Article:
Max Nisen is a Bloomberg Gadfly columnist covering biotech, pharma and health care. He previously wrote about management and corporate strategy for Quartz and Business Insider.

Tara Lachapelle is a Bloomberg Gadfly columnist covering deals. She previously wrote an M&A column for Bloomberg News.

More than most deals, a potential buyout of Biogen will either be a case of buyer's remorse or seller's regret.

At $72 billion, it is a hefty mouthful, even for rumored suitor Allergan , with its $36 billion in cash from selling generics to Teva. It does have an attractive $11 billion-a-year base business. But there are risks to its existing sales, and its drug pipeline has a boom-or-bust feel. It's nearly as binary as some early stage biotechs, at more than 70 times the price tag. 

But if Biogen lives up to its promise, then that $72 billion may seem a bargain and could make the company regret selling itself cheaply.

Already Up
Biogen's shares had already rallied on takeover speculation through July, but it just got a lot more real.
Source: Bloomberg

Biogen is valued at about 6 times its trailing 12-month sales -- and that, believe it or not, is low by biotech acquisition standards. 

Jury's Out
If Biogen's iffy pipeline proves viable, the company could regret selling itself at its current valuation
Source: Bloomberg
*Biotech and pharma deals worth more than $5 billion during the past two years

Some analysts have called for upwards of $400 a share in a takeover, but it's unlikely any buyer would pay such a premium, given the uncertainty. The stock closed at $330.11 on Tuesday. Biogen shares have already rallied since the start of July, partly on takeover speculation -- which only intensified after the company said on July 21 that CEO George Scangos will be leaving and that it didn't yet have a replacement.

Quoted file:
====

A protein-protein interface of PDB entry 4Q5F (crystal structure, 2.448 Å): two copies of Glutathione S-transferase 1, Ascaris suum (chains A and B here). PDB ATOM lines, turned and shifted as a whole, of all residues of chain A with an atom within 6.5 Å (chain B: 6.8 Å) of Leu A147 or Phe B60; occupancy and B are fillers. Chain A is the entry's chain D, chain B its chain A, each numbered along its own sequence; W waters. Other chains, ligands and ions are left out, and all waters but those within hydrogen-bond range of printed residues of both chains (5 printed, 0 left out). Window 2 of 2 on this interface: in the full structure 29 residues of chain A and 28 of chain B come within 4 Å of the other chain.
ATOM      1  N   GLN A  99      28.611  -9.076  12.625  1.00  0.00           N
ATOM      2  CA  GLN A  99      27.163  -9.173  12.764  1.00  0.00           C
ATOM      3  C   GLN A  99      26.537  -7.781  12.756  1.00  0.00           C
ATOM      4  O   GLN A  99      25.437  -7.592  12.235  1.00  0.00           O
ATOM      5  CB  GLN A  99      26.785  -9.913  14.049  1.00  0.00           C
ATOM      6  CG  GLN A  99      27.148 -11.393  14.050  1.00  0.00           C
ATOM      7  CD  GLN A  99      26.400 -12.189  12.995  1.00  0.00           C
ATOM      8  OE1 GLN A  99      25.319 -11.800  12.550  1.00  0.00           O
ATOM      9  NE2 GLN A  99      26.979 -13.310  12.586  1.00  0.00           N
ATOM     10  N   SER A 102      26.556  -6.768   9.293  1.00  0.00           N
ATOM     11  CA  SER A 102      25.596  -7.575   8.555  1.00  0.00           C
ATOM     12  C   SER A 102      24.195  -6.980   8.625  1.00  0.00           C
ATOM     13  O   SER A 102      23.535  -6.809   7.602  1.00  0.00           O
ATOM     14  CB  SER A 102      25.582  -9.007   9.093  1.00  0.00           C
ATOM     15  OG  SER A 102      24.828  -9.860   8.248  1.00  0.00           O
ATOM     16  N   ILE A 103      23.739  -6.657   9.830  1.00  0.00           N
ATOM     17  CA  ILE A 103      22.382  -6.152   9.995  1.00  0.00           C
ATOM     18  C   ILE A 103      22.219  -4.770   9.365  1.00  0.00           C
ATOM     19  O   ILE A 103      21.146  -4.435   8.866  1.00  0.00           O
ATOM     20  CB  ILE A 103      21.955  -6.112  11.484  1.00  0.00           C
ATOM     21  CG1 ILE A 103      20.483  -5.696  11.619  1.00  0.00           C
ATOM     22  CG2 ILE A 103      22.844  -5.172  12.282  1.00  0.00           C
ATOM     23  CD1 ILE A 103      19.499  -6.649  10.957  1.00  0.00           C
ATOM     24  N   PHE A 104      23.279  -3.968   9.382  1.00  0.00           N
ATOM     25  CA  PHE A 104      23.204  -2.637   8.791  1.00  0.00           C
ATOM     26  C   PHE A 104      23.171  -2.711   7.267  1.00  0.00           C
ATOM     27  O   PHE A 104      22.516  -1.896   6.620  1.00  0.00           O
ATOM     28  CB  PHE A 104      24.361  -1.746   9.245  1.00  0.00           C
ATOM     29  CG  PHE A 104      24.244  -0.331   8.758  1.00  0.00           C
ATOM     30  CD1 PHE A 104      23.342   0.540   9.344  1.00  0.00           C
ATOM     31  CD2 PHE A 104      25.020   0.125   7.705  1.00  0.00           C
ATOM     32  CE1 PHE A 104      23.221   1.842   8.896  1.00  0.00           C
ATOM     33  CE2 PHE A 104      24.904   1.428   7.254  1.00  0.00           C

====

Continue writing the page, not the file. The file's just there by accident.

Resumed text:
If Biogen has any confidence in its experimental Alzheimer's disease treatment and other therapies in its pipeline, and if it thinks its best-selling multiple sclerosis drug Tecfidera will keep market exclusivity, then this might not be the right time to sell.

But those are big "ifs," with big implications for Biogen's future value.

Alzheimer's is one of the largest untapped market in the pharmaceutical industry; more than five million people live with the disease in the U.S. alone. There hasn't been a new Alzheimer's treatment approved in more than a decade, and those on the market treat only symptoms. A disease-modifying drug, as Biogen's could be, would redefine the word "blockbuster." Data from important safety tests on its drug are due later this year, and Phase 3 studies are set to be completed in 2020.  

But the past few decades are littered with failed Alzheimer's drugs, and Biogen's drug turned in mixed results last year. Many prominent researchers think the medical hypothesis underlying Biogen's drug is completely wrong.

As for Tecfidera, some time this year a patent review board could knock out patents that would put the drug's $3.6 billion in annual sales at risk. Or not.

The rest of Biogen's pipeline has a similar binary tendency, which shows up in analyst estimates. The spread between the highest and lowest projections of the company's revenue in 2020 is more than $5 billion. 

Who Knows?
Analysts expect a wide range of possible outcomes when it comes to Biogen's growth potential.
Source: Bloomberg

It all adds up to a potential M&A standoff. Acquirers probably can't afford to risk a big premium for the company, given the amount of debt they'd have to raise. But unless they're bigger pessimists than they seem, Biogen's board members may not be able to accept much less. 

This column does not necessarily reflect the opinion of Bloomberg LP and its owners.

  1. CNBC reported Tuesday evening that Allergan is unlikely to pursue a takeover of Biogen.

To contact the authors of this story:
Max Nisen in New York at
Tara Lachapelle in New York at

To contact the editor responsible for this story:
Mark Gongloff at